Book News: Rush Limbaugh Wins Children's Book 'Author Of The Year' Award


#1

Conservative radio commentator Rush Limbaugh won the “Author of the Year Award” at the Children’s Choice Book Awards for his book Rush Revere and The Brave Pilgrims: Time-Travel Adventures with Exceptional Americans, in which Rush Revere and a talking horse named Liberty travel back in time to visit the pilgrims

npr.org/blogs/thetwo-way/2014/05/15/312693461/book-news-rush-limbaugh-wins-children-s-book-author-of-the-year-award


#2

:thumbsup:


#3

It was a great book:

amazon.com/Rush-Revere-Brave-Pilgrims-Time-Travel/dp/1476755868


#4

That is surprising because he did not write the book. He just slapped his name on it for his cut of the revenue.


#5

Do you have a source for that accusation?


#6

Well, there’s a book I wont be reading to my kids. :smiley:


#7

You think maybe it was Bill Ayers who s


#8

That’s at best an educated guess – and my educated guess is that the above assessment is wrong. Many celebrities can and do employ ghostwriters – Rush Limbaugh pulls off three hours of extemporaneous news commentary each day with such discipline that this Toastmaster with CTM and ATM degrees is in awe.

Merely transcribing some of his more thoughtful extrapolations on current and developing news could quickly produce a couple chapters of a new book on most days. Or at least a very good and easily ramped up rough draft (on a day when he is excited).

How much easier to craft a children’s book in that same conversational tone long after all the facts are established.

I haven’t read the books. I do get a laugh at the self-promotion aspect of the project with
the creation of the character “Rush Revere” (whereas some will flash red with anger possibly). But I suspect the books are done with sincerity and Rush’s desire to share his patriotism and admiration for those early Colonists with children who may be getting quite a different view from the equally committed (but more powerful per the public education system) “left”.

The subject of the “Pilgrims” and depictions like this (which depict prayer (to God!) and harmony between white settlers and Native Americans) don’t jibe with the popular myth that there was a conspiracy by “white men” to deliberately subjugate native peoples and seize their lands. The Puritan settlers were refugees … and/or immigrants looking for a way to live the way they wanted to - impossible in the England they were fleeing. They did befriend native peoples to both party’s mutual advantage (though some other native groups were … immigrant unfriendly).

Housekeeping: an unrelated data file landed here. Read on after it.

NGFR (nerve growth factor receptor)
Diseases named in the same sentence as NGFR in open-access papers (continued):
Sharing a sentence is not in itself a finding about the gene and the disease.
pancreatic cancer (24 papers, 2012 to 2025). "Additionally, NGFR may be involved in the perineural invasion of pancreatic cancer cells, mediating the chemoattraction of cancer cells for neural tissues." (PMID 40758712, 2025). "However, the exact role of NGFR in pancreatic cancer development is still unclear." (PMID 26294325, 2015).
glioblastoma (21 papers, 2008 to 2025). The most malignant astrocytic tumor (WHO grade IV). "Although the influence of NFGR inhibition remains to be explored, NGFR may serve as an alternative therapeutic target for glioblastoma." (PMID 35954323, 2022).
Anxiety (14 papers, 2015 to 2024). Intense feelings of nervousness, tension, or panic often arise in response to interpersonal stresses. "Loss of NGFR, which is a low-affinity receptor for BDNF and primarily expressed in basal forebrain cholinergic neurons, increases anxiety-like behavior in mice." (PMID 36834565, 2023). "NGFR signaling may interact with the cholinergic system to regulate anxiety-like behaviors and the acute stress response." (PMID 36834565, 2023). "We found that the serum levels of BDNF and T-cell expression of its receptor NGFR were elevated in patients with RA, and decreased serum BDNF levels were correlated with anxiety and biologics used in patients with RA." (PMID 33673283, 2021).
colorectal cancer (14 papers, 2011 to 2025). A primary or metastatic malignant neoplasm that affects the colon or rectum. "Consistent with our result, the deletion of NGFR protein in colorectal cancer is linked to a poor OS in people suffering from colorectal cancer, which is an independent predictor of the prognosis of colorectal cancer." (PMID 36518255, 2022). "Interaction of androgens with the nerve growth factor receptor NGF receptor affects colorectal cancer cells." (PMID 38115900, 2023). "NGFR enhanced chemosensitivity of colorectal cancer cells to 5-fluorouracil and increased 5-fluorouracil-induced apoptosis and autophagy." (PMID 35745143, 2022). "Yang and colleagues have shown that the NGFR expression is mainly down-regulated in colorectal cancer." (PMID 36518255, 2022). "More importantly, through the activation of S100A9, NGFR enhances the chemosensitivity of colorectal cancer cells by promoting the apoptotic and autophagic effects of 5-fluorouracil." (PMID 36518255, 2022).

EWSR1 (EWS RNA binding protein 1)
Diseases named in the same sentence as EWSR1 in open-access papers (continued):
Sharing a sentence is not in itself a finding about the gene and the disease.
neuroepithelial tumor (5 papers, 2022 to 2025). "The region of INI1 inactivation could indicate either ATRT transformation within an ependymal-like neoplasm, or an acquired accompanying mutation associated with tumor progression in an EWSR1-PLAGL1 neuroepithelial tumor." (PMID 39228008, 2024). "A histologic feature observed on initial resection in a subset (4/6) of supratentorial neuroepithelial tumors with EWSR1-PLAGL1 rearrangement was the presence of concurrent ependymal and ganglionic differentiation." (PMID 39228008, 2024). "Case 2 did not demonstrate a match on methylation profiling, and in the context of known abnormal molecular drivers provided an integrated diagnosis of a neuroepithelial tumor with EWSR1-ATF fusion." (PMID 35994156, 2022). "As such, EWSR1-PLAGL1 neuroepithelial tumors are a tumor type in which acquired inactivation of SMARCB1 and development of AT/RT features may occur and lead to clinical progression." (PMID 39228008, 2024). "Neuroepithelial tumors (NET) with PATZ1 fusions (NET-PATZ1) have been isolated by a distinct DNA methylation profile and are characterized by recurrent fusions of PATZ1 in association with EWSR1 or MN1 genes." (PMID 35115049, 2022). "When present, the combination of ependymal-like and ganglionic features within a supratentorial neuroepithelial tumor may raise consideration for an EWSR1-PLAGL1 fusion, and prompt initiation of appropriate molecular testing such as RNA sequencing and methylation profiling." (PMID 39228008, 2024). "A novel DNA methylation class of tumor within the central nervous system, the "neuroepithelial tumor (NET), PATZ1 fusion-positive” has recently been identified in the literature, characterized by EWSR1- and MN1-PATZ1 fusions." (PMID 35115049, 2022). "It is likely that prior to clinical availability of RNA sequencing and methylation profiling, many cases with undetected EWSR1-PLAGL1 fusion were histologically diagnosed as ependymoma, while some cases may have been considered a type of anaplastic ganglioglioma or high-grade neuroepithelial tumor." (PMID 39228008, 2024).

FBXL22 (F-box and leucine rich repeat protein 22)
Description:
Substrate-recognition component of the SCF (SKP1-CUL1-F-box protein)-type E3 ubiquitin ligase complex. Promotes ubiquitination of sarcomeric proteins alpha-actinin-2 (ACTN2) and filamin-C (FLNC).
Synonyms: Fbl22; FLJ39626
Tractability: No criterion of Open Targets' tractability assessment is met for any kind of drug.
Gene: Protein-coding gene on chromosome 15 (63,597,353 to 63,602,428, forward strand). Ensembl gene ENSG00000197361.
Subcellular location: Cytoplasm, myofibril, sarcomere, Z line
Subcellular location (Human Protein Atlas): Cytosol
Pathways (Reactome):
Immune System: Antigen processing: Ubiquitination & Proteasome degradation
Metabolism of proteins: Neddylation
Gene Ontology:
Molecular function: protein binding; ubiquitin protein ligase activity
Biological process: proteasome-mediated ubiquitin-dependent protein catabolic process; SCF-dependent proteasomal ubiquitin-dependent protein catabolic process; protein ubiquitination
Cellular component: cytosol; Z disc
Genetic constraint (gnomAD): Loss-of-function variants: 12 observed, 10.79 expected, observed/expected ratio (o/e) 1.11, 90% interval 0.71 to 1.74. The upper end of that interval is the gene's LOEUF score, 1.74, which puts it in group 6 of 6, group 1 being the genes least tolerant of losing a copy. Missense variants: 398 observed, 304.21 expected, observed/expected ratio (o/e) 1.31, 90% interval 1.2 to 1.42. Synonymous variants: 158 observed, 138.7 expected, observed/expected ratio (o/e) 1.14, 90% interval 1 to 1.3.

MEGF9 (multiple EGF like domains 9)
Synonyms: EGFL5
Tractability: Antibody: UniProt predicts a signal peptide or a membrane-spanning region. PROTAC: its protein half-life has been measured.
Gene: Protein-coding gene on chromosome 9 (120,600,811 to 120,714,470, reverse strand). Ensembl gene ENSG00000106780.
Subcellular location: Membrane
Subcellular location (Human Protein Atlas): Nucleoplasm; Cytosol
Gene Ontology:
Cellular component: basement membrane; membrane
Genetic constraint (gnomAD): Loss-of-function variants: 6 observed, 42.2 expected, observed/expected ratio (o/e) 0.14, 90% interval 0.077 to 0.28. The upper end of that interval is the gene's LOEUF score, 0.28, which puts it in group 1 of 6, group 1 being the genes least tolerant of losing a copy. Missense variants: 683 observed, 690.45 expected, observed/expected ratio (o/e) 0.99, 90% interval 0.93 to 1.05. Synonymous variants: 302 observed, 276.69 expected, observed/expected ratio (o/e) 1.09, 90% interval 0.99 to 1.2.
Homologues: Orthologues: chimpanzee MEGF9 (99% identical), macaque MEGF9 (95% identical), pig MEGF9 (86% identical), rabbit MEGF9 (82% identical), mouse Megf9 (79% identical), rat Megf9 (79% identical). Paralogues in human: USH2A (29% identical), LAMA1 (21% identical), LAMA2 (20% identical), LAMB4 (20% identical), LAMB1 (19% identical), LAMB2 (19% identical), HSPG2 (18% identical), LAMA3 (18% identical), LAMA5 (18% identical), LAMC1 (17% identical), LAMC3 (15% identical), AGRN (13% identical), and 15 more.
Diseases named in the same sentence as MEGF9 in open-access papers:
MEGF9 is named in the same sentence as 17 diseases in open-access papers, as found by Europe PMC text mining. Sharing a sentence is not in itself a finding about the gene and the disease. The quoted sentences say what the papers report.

Limbaugh may have chosen his subject with taking on that popular (and not ENTIRELY untrue) myth in mind. Or not. :shrug: But I’m glad of his weighing in with his contribution at preserving the traditional view. < Yes, I’ll admit,*** I’m guessing*** that his book does that.


#9

That strikes as a very closed-minded, knee-jerk partisan response. The book is basically about a guy who goes back in time and visits the Pilgrims, the people on the Mayflower, etc. I don’t believe that it is politically charged - unless you think a celebration of the hardy people who built our country is somehow right-wing. I think Rush should have used a “pen name” so unsuspecting liberals would accidentally buy it and read it to their children.

Ishii


#10

Way to go Rush! I work retail and have seen many grandparents buying his books for children about american history for their grandkids! These kids are lucky to have grandparents who are trying to help their grandkids appreciate the early history of our country.

People taking swipes at Rush are just expressing “sour grapes”.


#11

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